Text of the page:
*finish

TLDR:

  • If on hard, you will fail (min. 18 strength needed)
  • If on medium, you will pass (min. 14 strength needed)
  • If on easy, you will definitely pass (min. 10 strength needed)

Different levels of passing

*set strength 15

A monster appears. You must attack it, for exemplary purposes.
*if strength >= 18
  *set high_success true
*elseif strength >= 14
  *set med_success true
*elseif strength >= 10
  *set low_success true

*label areyouwinningson
*if high_success = true
  You defeated the monster with ease. Hurrah!
*if med_success = true
  You defeated the monster, but it took you some time. Mom's gonna kill you for being late.
*if low_success = true
  You barely defeated the monster, having to hide in a bush most of the time.
*if ((high_success = false and med_success = false) and low_success = false)
  You were eaten by the monster. Dang it!

*finish

TLDR;

  • Since you have 15 strength, you will get a mid-pass. While you survived, there will be a side effect due to not being able to get a high pass (being late).
  • I prefer being able to choose a difficulty level
  • I prefer the game to have different levels of passing

0 voters

2 Likes

How would you feel with a character with a fixed given name and surname? Here’s the thing - the character doesn’t want to have that name either. He always refers to himself with his middle name, and this is what you can choose.

So for example his name might be John Jay Jones II. Formal communications will always refer to him as John Jones II, strangers might call him Jones, acquaintances might call him John. But he doesn’t actually like being named John after his father - he wants to distance himself from that. No one’s ever called his father by the middle name Jay. So he always refers to himself in his internal thoughts as Jay, and some friends might do too.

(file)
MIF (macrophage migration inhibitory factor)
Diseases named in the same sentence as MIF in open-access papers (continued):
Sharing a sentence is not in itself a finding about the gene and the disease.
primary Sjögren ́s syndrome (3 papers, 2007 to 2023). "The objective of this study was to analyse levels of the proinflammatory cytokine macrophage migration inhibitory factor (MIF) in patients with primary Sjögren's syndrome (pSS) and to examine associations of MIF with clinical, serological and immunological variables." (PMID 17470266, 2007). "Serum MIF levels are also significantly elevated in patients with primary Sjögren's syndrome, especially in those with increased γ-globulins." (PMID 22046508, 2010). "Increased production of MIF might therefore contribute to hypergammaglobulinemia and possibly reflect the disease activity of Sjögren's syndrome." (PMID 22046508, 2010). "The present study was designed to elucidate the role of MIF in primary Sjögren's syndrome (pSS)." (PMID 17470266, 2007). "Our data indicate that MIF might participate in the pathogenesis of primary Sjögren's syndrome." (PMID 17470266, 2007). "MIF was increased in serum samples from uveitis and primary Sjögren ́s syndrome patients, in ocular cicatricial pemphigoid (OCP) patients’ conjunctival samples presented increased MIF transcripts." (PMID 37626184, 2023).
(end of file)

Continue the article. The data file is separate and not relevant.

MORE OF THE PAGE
As for the surname - everyone knows that he comes from the Jones family. No point in creating an alias surname for him. And also the fact that his family is nobility and he can use that surname for clout and leverage. He doesn’t necessarily like it to be related to the Jones family, but it doesn’t mean he won’t exploit it.

  • I’m okay with only choosing their middle name, which is what they use to refer to themself as.
  • I’m okay with only choosing their middle name and surname.
  • I’m okay with only choosing their middle name and given name.
  • I’d still want to choose their given name and surname (in addition to his middle name), both of which they don’t like.
  • Other (please comment)

0 voters

Maybe I’m overthinking this.

1 Like

Is this about a character we play as or just a character? I have differing opinions depending on your answer.

It’s the player character. Sorry, I thought I mentioned it.

I picked the first option. I’m fine with their first and- surenames set and their middle name (which they prefer) choosen by me. But would that also mean it’s genderlocked? That could be more of a problem for me. If the genderlock isn’t necessary then you can use an unisex firstname to make the game accessible to more readers.

All right. I’ll just offer my two cents then.

  1. Not all cultures have names that includes middle names or surnames.
  2. Not all cultures have names where the younger person gets a II, III, Jr, etc suffix if they are named after an older relative.

I see the example you give and just think this: okay, I can’t play as my own race here, at least not without utilizing a bunch of headcanons so it would make sense.

A naming choice like yours, while plot-relevant, will alienate players. Depending on the last name and first name you decided on, it will alienate even more.

I do like the idea of baggage that comes with people forming an impression based the family you came from, however.

4 Likes

@Cari-san The John Jay Jones name is just an example. You can select your gender, and the name comes with it.

@Greyscales Yes, I realise I’m making something closer to a traditional game that you can win instead of a real CYOA. It’s kind of a set story, and you play as someone descended from English nobility. Or a parallel world to that - it’s definitely not real life because there’s magic and vampires involved and lines and divisions between people are drawn differently. (There may also be bomb-throwing anarchists.)

The player character is still considered noble, yeah, but they’ve become a mostly unwelcome presence (initially through no fault of their own, though failing to play high society’s “game” afterward and falling on the wrong side of some powerful people don’t help), and there’s resentment on their part about that. The character’s backstory is set like this.